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Underground Spirits and Beer

MEZCAL: Liquid Art

Wyatt Peabody • 5/23/10        Print This Post Print This PostComment Bookmark and Share

How one man’s beautiful obsession sparked a rebirth of the Americas’ oldest spirit.

You find yourself tearing down a seemingly endless dirt road—a rooster tail of dust marking a chaotic path as your body jolts athwart the backseat. The oscillating radio signal renders faint traces of a narco-ballad on the blown out speakers of Ron Cooper’s Jeep, occupying the quiet spaces in between his diatribes. At this point, you’re sure to be living out one of the lost scenes from Apocalypse Now; then the landscape pulls you back in: a twisting labyrinth of trails, cosseted by steep mountains, which flaunt a surreal tapestry of maguey plants. Your destination is a Zapotec village nestled along the Hormiga Colorada River, 8,000 feet high in the Oaxacan Sierra. Paciano Cruz Nolasco is the elder of the village made famous by its eponymous Mezcal, San Luis del Rio; and he is responsible for some of the purest distillates on earth.

Hunched over the wheel is Cooper—the architect of Mezcal’s resurrection—who has seemingly single-handedly revitalized the misunderstood Mexican spirit. As he speaks, his eyes gauge your awareness through the rearview mirror with little regard for the 500 foot drop a car’s width to his right. His cadence is distinctive: beatnik-meets-paladin. While surmising if and how you could hike your way out, you realize that you’re in the hands of a crusader, and his sense of danger is different than yours. They might someday write songs about Cooper, chronicling his Sisyphean journey, battling corrupt government regulators, multinational thugs and cut-throat rivals. But until now, it’s been a long and lonesome road.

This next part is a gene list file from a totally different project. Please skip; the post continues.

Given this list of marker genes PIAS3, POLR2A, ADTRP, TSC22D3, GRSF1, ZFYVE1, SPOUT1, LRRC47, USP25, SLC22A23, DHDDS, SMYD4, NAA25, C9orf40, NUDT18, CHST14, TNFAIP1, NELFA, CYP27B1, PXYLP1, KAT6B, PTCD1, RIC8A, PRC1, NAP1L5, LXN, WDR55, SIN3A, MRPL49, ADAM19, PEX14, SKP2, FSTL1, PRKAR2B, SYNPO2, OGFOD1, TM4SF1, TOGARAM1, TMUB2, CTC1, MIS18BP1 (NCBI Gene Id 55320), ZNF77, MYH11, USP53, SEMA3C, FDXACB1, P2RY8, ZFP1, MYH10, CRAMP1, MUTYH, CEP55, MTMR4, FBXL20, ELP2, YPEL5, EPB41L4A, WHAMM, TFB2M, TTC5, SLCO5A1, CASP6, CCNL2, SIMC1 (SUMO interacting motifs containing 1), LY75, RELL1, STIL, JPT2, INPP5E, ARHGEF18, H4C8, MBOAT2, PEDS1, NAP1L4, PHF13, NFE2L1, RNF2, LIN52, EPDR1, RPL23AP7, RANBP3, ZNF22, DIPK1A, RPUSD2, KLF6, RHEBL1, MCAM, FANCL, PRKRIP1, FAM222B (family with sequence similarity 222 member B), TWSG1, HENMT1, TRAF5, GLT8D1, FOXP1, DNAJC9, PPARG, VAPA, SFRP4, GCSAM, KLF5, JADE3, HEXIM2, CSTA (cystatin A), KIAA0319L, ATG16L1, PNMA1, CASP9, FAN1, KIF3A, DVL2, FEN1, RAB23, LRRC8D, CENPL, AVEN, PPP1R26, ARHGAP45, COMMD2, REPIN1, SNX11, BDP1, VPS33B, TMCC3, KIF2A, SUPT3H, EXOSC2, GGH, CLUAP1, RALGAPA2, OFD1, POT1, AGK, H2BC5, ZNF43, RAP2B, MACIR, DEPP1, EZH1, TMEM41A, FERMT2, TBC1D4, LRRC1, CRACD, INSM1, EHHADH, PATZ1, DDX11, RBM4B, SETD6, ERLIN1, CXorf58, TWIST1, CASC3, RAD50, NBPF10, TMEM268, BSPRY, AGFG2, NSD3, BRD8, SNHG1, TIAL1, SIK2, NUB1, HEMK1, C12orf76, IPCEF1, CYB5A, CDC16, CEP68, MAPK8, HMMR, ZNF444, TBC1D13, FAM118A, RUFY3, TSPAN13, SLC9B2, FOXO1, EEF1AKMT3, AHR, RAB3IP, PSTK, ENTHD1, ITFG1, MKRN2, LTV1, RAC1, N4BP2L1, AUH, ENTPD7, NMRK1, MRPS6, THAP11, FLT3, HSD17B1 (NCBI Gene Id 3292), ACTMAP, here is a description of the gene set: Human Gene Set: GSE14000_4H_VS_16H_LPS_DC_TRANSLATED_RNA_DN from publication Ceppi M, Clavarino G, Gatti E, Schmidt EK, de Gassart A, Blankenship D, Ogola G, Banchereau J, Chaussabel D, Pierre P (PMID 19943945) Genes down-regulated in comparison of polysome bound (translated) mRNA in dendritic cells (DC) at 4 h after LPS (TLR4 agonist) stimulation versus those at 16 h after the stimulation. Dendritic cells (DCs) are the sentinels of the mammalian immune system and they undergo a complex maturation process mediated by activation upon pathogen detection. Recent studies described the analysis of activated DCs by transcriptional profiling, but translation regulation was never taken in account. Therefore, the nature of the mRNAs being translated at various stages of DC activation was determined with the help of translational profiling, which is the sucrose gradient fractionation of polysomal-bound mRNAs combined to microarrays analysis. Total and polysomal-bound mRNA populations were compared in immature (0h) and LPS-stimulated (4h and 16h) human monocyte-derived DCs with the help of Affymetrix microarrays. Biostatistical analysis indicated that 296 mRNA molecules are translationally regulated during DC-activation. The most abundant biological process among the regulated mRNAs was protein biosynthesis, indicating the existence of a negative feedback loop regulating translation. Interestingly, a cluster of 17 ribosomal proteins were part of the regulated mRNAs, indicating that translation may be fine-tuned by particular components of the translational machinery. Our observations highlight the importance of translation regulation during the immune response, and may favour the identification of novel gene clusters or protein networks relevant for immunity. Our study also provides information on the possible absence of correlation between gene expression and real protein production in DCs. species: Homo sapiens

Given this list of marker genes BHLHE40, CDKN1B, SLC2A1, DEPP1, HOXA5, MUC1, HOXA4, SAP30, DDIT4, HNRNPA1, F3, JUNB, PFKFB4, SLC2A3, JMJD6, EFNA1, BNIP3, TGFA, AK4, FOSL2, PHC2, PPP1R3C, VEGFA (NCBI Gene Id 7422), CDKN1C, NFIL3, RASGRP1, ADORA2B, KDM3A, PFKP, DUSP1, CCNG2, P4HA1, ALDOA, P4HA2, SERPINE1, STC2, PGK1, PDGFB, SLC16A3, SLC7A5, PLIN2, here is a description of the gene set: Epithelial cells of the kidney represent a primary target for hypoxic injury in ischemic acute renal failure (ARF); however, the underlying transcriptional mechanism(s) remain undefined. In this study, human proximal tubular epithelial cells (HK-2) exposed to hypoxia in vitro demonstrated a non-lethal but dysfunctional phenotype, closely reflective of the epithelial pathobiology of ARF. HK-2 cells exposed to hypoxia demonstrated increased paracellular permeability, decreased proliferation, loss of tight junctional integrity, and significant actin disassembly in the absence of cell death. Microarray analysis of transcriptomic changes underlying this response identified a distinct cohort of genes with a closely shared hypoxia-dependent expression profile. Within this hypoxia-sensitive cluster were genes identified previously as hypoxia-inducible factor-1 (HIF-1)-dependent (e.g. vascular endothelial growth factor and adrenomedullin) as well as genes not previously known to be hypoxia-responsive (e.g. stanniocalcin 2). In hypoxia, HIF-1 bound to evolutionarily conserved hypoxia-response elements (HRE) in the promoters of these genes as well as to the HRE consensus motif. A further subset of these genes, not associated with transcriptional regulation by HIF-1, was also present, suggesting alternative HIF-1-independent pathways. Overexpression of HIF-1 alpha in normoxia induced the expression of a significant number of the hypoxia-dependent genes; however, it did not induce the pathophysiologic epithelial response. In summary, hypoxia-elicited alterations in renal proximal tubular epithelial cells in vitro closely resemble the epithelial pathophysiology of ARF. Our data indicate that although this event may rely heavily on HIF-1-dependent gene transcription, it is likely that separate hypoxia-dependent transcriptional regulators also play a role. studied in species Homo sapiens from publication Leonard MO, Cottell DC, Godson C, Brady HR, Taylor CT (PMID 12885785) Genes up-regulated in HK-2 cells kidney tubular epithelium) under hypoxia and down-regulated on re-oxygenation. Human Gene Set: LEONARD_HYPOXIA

Cooper sleeps little, walks fast and is driven by a singular intensity that is rarely found among civilized peoples. It is the drive, almost primordial, that is most intriguing about Cooper—having taken root long before his tangles with Mezcal. When he is at his best, his purest, he wears the exuberance of a 15-year-old driving around his hometown of Ojai in a 1951 Ford pickup. There, he was surrounded by the likes of Krishnamurti, Aldous Huxley and Alan Watts, cowboys, Mexican farmers and fellow expatriated New Yorkers. That was before the dragons were born—those which would earn him his reputation as a “radical” at Chouinard Art Institute in Los Angeles, which he attended from 1963-65 before leaving for ‘political reasons.’ During his time at Chouinard, contemporaries and what would become lifelong collaborations were shaped—Ken Price, Larry Bell, Terry Allen and Ed Ruscha, among them. When pressed for details about his premature departure, he’ll simply say, “I didn’t like the direction the school was heading.” Integrity is everything to Cooper.